That was long, too.  This is what happens when Kat and Ada are not around.  It is just a descent into madness while talking about other people descending into madness.  It's an ouroboros of madness. Anyway, Prisoner of Trebekistan is a book by Bob Harris about his time on Jeopardy.  The game recaps are actually quite tense and exciting, and his explanation of just how hard he worked (and maybe went a little crazy) demonstrates that it takes more than knowing a lot of stuff to succeed at Jeopardy.  For Harris, at various points in his life, Jeopardy was simply a job, and he would go to amazing lengths to recreate the experience as he prepared.  Similar to Moonwalking with Einstein, Harris just shows how much one brain can remember, and it is quite impressive.  If you are a Jeopardy junkie, it is worth a read.  If Jeopardy is just another show to you, it's probably a miss.

Quick Recommendations:
Behind the Mask on Hulu.  It's a documentary series about mascots.  I'm not sure if it's particularly great, but there are some funny moments.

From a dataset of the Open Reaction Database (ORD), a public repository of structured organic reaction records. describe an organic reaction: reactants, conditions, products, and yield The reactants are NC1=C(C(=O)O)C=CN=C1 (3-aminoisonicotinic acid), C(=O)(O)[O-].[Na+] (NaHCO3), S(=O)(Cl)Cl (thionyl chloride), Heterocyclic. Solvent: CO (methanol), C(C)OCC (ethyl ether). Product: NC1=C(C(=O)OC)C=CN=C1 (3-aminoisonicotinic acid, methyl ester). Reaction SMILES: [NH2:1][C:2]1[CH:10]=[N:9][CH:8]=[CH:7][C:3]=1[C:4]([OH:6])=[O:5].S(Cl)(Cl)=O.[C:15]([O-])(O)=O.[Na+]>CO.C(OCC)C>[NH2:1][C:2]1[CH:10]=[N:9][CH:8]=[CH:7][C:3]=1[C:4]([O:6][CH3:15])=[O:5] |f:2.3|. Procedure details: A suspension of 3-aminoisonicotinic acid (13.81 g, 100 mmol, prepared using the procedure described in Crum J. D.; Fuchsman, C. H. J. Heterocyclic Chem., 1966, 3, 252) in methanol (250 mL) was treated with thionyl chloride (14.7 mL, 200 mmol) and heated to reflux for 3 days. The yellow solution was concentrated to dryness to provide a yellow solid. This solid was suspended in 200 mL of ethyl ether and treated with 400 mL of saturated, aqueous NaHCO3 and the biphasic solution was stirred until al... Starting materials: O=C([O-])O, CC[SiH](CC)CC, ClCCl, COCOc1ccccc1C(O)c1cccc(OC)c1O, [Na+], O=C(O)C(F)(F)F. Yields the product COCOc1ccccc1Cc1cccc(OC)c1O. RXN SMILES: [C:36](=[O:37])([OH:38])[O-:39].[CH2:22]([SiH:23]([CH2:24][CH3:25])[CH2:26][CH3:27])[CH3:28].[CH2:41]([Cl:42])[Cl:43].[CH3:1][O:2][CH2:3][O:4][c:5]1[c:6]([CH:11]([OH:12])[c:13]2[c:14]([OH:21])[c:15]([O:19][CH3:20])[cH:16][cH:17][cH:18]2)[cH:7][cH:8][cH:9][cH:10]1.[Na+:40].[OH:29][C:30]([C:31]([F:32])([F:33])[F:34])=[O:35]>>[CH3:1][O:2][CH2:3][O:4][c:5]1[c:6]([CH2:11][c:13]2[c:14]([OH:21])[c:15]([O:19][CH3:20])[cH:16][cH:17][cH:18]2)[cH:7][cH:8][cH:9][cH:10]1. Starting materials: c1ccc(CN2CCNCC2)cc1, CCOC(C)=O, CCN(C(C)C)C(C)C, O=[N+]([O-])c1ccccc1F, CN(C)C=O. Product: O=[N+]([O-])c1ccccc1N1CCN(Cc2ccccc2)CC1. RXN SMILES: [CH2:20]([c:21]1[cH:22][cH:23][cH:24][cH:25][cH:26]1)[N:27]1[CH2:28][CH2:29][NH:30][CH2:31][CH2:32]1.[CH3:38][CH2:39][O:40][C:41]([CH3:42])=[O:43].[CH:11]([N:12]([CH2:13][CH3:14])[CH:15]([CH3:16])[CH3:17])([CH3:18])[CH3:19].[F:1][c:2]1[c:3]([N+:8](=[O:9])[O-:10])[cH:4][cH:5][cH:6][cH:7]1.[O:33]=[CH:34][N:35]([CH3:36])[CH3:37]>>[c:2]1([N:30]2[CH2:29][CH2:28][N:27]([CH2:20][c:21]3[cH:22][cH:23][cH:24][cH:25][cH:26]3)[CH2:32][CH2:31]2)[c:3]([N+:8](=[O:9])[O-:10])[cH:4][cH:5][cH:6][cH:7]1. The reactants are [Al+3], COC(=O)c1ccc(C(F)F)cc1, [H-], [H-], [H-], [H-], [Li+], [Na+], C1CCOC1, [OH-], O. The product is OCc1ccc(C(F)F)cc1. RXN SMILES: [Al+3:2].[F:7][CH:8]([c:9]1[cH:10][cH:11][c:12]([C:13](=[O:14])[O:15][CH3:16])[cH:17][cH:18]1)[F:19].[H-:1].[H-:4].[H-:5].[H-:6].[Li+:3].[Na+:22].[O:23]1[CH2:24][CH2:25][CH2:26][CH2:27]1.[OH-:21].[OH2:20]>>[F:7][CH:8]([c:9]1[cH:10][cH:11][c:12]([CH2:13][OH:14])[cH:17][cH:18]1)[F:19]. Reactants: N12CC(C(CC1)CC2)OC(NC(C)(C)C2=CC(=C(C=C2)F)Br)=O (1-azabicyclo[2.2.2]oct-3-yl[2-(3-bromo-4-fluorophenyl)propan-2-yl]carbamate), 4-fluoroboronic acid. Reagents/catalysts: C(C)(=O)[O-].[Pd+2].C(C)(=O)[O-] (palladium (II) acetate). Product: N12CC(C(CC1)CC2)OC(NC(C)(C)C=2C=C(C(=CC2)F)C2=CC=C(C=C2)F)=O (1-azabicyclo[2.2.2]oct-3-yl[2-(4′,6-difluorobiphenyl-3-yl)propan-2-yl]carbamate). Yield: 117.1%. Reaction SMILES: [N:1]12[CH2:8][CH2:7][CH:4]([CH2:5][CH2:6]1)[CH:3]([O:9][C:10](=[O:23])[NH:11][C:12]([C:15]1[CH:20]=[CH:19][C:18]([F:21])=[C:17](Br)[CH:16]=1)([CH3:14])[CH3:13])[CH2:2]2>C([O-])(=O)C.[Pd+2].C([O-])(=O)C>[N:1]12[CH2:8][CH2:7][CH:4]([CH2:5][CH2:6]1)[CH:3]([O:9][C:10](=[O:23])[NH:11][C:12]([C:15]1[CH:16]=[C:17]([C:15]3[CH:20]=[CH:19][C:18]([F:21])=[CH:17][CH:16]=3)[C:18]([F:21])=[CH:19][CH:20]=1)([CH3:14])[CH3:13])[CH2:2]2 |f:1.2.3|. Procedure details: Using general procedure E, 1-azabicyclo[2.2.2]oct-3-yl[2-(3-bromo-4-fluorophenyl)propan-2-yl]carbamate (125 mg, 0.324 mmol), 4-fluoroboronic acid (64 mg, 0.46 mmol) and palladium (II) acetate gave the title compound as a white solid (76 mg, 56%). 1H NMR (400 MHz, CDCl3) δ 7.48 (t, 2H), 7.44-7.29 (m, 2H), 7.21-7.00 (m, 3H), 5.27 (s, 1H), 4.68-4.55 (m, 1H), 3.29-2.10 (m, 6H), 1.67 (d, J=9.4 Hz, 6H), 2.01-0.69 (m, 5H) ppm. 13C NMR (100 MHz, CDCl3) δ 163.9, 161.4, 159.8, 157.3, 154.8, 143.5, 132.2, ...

@Midnight.  This is also on Hulu.  It's comedians making fun of people on the Internet.  It's kind of like Tosh.GameShow.  See what I did there?
Aziz Ansari Buried Alive.  This is on Netflix.  It's pretty funny.

OK, I've gone on too long.  No one will get down here.  This is what happens when I'm by myself.  If I were still in that studio apartment in Yuma I would have blogged much more often over the past nine years (probably similar to the drivel above), but I would not be happier.  Even if I could listen to the Postal Service without drawing the ire of a tiny two-year-old dictator, I would not be happier.  Not even close.